The Disaster Center's Tropical Storm - Hurricane Vince Page
The Rothstein Catalogue!

Do You Have a Hurricane Report?

Public Advisory  Forecast/Advisory     Discussion   Strike Probabilities   Wind Probs
1. State
2. Local Governments and Sheriff's Offices
3. Local EM
4. Evacuation and Evacuees
5. Shelters
6. Federal
7. International
8. Preparedness
9. Tracking
10. Flooding
11. Shoreline
12. Satellite and Radar
13. Environmental
14. Health Affects
15. Damage Assessment
16. Discussion Board: questions, suggestions, and reports.
Tropical Depression Twenty-two 22
October 9, 2005 The NHC issued their last advisory on Subtropical Depression 22 this morning.  The tropical storm cyclone charectoristics of twenty-two were brought down by  a strong easterly shear. from a low centered to its south.
October 8, 2005 PM There has been no real change in the forecast during this period.
October 8, 2005 Tropical Depression 22 formed to day which is the most likely candidate to become tropical storm /hurricane Vince.  At the present time Vince is forecast to make a run toward Virginia before turning to the north and slowing down.  At the present time Vince is not expected to reach hurricane status, but there is still a possibility that it could.  Interests from North Carolina and northward along the eastern seaboard as well as those in Bermunda should keep an eye on the future development of this storm.
Current Weather Watches                                 Watch, Warning and Advisory Display
Current Weather Watches                           Watch, Warning and Advisory Display

Today's National
Forecast                            Current  Weather              National Weather Warnings

National forecast       Current Weather          National Weather Warnings
Day 1 Forecast  Precipitation                                Day 2 Forecast Precipitation

        Day 1 Forecast Precipitation                 Day 2 Forecast Precipitation
Residential Code Guides and Misc. Code Books
Southern Building Code Congress International -- Code Books
International Conference of Building Officials -- Code Books
Building Officials and Code Administrators International -- Code Books
Concrete Masonry And Steel Building Codes
The National Electrical Code Books
ICBO BOCA SBCI Mechanical Code -- Code Books
Florida Division of Emergency Management
Georgia Emergency Management Agency
South Carolina Emergency Preparedness Division
North Carolina Division of Emergency Management
Virginia Department of Emergency Management
Maryland Emergency Management Agency
Delaware Emergency Management Agency
Reliefweb International
The Caribbean Disaster Emergency Response Agency
The Hurricane Watch Net
Caribbean Hurricane Network
National Flood Insurance Program
A FEMA Guide to Hurricane Preparedness
Hurricane Strike! Hurricane Science & Safety For Students
U.S. Coast Guard Storm Center
Recovering From and Coping With Flood Damaged Property after Returning Home
The Disaster Assistance Process for Individuals
Alabama: Traffic Information Line: 1-800-843-0699
Florida: Emergency Information Line: 1-800-342-3557

Local Governments and Sheriff's Offices

Local Emergency Management Offices

(return to top of page)

Key Phone Numbers – Hurricane Rita
FEMA tele-registration – 800.621.3362  (For Individuals)
Red Cross call center  - (Clothing, Food & Shelter & Contractors)2-1-1 or 888.317.4567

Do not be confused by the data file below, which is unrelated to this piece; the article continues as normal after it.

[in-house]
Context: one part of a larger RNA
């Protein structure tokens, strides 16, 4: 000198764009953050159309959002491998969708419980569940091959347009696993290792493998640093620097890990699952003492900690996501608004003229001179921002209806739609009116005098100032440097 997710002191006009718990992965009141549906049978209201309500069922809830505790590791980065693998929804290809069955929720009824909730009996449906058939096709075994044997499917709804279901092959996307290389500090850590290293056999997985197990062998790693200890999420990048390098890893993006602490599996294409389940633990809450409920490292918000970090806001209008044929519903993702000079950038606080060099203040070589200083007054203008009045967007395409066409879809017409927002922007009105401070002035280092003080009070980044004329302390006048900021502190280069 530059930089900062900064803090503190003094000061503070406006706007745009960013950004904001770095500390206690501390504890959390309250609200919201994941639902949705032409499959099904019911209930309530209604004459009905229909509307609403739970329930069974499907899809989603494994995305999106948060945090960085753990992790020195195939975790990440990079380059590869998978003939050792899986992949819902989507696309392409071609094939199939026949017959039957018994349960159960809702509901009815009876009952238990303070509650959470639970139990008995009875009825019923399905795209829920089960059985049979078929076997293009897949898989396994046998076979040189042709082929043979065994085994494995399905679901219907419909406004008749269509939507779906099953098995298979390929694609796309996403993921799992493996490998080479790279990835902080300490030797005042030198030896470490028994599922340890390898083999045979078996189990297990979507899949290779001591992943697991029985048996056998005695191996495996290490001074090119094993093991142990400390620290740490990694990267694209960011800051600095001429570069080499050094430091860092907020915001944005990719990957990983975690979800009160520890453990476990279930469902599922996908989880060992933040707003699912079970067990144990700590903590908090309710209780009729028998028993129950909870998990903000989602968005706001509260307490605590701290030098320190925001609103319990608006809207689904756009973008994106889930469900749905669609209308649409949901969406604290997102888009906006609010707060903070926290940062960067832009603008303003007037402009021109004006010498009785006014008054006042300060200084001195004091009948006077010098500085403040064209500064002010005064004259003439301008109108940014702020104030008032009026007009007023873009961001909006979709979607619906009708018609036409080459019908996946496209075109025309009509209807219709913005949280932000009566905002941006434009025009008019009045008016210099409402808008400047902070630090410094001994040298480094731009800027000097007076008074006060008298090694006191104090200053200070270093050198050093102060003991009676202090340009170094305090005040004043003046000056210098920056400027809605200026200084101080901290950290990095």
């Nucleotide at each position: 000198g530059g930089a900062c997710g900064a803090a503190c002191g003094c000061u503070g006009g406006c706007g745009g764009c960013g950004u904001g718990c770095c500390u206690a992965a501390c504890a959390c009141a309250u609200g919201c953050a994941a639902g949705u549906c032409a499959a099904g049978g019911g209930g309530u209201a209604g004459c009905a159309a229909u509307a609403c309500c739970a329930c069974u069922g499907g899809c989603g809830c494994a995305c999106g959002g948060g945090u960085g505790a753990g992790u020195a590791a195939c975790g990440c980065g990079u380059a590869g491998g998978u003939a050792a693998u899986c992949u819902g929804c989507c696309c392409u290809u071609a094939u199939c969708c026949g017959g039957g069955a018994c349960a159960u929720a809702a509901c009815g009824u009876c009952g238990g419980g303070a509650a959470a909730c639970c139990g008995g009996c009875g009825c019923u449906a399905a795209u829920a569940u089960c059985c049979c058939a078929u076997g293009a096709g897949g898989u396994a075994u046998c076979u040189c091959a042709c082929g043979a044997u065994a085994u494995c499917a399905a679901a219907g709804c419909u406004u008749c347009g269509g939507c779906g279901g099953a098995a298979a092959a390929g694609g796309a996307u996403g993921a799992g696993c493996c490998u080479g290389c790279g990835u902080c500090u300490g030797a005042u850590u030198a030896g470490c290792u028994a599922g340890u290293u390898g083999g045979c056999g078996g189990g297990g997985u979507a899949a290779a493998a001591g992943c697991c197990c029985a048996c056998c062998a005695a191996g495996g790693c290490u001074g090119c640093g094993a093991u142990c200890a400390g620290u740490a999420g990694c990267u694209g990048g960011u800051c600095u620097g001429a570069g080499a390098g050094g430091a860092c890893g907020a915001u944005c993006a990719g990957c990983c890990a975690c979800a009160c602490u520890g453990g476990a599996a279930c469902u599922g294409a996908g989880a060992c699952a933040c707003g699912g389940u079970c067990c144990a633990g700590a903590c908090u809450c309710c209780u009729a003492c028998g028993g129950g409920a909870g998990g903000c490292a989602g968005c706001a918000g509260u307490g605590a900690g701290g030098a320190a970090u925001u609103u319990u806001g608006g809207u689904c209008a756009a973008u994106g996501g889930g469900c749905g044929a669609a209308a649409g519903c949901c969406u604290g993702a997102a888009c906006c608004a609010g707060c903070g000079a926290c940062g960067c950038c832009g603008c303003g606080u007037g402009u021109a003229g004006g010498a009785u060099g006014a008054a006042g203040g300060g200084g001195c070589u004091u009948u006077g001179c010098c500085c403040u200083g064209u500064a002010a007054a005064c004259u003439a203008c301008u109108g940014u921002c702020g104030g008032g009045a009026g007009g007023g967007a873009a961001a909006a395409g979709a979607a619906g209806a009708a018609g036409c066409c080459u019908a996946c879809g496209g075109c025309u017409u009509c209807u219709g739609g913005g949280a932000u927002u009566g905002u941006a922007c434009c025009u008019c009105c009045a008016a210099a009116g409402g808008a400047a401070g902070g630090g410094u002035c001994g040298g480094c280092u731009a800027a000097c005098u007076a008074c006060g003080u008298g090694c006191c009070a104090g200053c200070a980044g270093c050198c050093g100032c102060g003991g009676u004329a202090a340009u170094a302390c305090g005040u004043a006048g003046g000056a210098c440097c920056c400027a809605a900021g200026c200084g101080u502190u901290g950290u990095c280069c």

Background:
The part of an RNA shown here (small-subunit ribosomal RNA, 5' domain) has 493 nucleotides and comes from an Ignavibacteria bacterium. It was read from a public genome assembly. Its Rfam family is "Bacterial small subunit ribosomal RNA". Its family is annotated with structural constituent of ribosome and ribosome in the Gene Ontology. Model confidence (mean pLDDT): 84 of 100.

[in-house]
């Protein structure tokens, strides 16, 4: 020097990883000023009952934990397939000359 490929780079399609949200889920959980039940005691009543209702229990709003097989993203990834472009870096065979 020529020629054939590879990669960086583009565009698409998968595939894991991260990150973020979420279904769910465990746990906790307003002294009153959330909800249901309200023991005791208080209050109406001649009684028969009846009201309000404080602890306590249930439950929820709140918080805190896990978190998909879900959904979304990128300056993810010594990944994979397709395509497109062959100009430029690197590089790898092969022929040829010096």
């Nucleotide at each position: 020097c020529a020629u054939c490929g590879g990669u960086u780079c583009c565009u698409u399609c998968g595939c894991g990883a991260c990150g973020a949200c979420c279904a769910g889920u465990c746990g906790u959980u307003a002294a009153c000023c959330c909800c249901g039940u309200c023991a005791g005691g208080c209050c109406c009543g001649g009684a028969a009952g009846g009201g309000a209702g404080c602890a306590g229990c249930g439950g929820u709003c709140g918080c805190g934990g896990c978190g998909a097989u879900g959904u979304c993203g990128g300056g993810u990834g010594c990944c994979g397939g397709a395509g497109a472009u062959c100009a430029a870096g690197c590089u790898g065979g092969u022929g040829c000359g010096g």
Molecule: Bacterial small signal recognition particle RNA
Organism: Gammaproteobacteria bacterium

(in Texas only) or  800 HelpNow or 800 Get-Info (nationwide)
Salvation Army – 800 SAL-ARMY (800.725.2769)
One Star Foundation  - 800.707.6768 (Volunteers/Donations)
Food Stamp Assistance – 800.500.4266
 American Red Cross         877.568.3317 or
Find Family National Call Center           866.326.9393
Lost Children:      Children’s Assessment Center  713.986.3300

Google has a name based search engine that accesses databases of evacuees.
MCI's Registration service of evacuees.
Evacuees register themselves by calling  1-877-HELP-KAT (1-877-435-7528) Locate someone who is missing by calling 1-866-601-FIND (1-866-601-3463). - Information Locator Map -- Click on the map to find information posting related to a specific area
Search and Rescue, U.S. Coast Guard Requests for rescues of missing or stranded persons will be entered into the system, viewed by command center and prioritized as received.
National Next of Kin Registry
Salvation Army's Team Emergency Radio Network (SATERN) ActivatedSend an online request to locate missing family and friends. If you can't connect to the site immediately, please try again.
Red Cross Alert for Persons with Emergency Medical ConditionsThe Red Cross is only accepting phone calls to search for missing persons in these emergency circumstances: insulin dependant diabetics, oxygen dependant, dialysis patient, blind, recent heart attack or stroke victims, mobility challenged, broken leg, foot or ankle, or paralyzed.
National Next Of Kin Registry International Emergency Contact System
Missing Persons Board
Wal-Mart's Hurricane Katrina Message Board

1-877-LOVED1S (1-877-568-3317) so people can locate relatives in shelters.
(return to top of page)

Whitehouse -- Katrina In Focus
National Hurricane Center
FEMA - Press
FEMA Emergency Managers Reports
FEMA - Photo Library
National Park Service  - Morning Report
The U.S. Army Corps of Engineers
Hurricane Katrina Response; Environmental Protection Agency
  (return to top of page)
HHS - Disasters and Emergencies: Hurricane Katrina
SAMHSA's Disaster Mental Health Resource Kit  1-800-789-2647 for bilingual information services (1-866-889-2647: TDD) Monday through Friday, 8:30 a.m. to 5 p.m. EST.
National Incident Management Situation Report by NICC -- PFD
Dept. of Transportation -- Highway Information For Areas Affected By Hurricane Katrina - US ...
US Army Corps of Engineers - Katrina Response
US Coast Guard - Storm Watch